Drama is returning to Water Street.
St. Ann’s Warehouse is once again trying to convert the historic Tobacco Warehouse in Brooklyn Bridge Park into a playhouse— nearly two years after its original attempt was booed off stage by the U.S. District Court.
But planners, who must gain city and state approval first, say the latest incarnation of the proposal to turn the roofless open space into a state-of-the-art theater should get a standing ovation.
“This design for the Tobacco Warehouse opens up so many possibilities for people to enjoy the building and the park all year long — as artists, audience members, and visitors,” said Susan Feldman, the theater’s artistic director. “We’re very hopeful and extremely thankful.”
The stage’s new plans debuted this week in front of Community Board 2 — the civic panel that St. Ann’s is eagerly trying to court, knowing that a good recommendation from the board can go far when it presents its plan to the Landmarks Preservation Commission, according to Irene Janner, the board’s first vice chairperson and a member of its Land Use Committee.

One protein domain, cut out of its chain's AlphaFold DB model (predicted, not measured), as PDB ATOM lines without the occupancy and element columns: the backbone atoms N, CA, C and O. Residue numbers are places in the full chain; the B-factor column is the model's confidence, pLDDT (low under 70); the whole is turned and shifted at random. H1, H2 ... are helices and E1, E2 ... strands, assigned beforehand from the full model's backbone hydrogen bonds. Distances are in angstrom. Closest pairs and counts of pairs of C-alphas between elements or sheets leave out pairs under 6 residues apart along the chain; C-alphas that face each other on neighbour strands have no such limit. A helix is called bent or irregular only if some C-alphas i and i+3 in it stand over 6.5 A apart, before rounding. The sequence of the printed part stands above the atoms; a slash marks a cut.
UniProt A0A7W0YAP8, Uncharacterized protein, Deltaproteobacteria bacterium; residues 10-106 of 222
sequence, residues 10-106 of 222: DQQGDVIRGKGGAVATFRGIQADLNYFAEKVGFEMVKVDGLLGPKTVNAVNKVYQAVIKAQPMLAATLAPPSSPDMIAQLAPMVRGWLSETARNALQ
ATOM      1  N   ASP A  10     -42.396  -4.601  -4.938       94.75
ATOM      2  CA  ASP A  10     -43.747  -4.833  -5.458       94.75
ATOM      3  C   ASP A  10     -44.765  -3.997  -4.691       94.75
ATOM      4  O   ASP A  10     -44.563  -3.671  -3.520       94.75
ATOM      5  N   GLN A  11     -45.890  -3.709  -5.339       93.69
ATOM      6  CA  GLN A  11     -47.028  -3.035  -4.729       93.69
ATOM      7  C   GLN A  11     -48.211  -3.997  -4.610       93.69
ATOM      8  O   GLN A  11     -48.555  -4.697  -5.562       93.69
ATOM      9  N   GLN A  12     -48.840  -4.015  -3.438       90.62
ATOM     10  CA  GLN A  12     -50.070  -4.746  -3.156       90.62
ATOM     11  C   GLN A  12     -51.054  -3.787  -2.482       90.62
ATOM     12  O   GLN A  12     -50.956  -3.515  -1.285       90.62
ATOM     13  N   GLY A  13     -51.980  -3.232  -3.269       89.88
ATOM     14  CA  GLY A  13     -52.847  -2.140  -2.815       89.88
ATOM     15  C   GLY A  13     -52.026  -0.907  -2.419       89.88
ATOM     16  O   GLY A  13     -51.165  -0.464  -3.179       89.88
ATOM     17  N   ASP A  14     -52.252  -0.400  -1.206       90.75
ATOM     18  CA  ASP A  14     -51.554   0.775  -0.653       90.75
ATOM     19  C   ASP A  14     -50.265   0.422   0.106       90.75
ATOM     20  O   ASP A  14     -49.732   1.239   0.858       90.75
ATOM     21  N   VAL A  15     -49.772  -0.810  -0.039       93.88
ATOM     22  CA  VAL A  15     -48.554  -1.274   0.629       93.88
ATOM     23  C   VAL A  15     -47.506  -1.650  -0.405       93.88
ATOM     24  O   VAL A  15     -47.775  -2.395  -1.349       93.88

“If the conversions go through, this is a lovely design for it,” Janner said. “Doesn’t mean they should be there, but it’s a lovely design.”
Critics have long complained that handing over the Tobacco Warehouse to a private theater company would encroach upon public space, alleging in a 2010 lawsuit that the city illegally rezoned the Water Street site and awarded it to the world-renowned theater with the state’s backing.
Since then, a new plan that swapped the lost parkland at the Tobacco Warehouse with more than an acre of city-owned asphalt under the Manhattan Bridge enabled the avant-guard group the right to use the landmark.
Architect Jonathan Marvel doesn’t plan to raze the warehouse, but make a few slight adjustments to the exterior in creating a playhouse for the 153-year-old building tucked between the Manhattan and Brooklyn bridges.
The design will give the Tobacco Warehouse a partial roof, housing a theater and a room for community meetings, with the original brick walls left exposed. The unroofed section will turn into a triangular birch tree grove that will be open to the public during park hours.
The new venue will be the fourth home to St. Ann’s, which began its life at St. Ann’s Church in Brooklyn Heights, moved to a warehouse on Water Street near Dock Street in DUMBO, and is now in a temporary home on Jay Street between John and Plymouth streets.Reach reporter Jaime Lutz at firstname.lastname@example.org or by calling (718) 260-8310. Follow her on Twitter @jaime_lutz.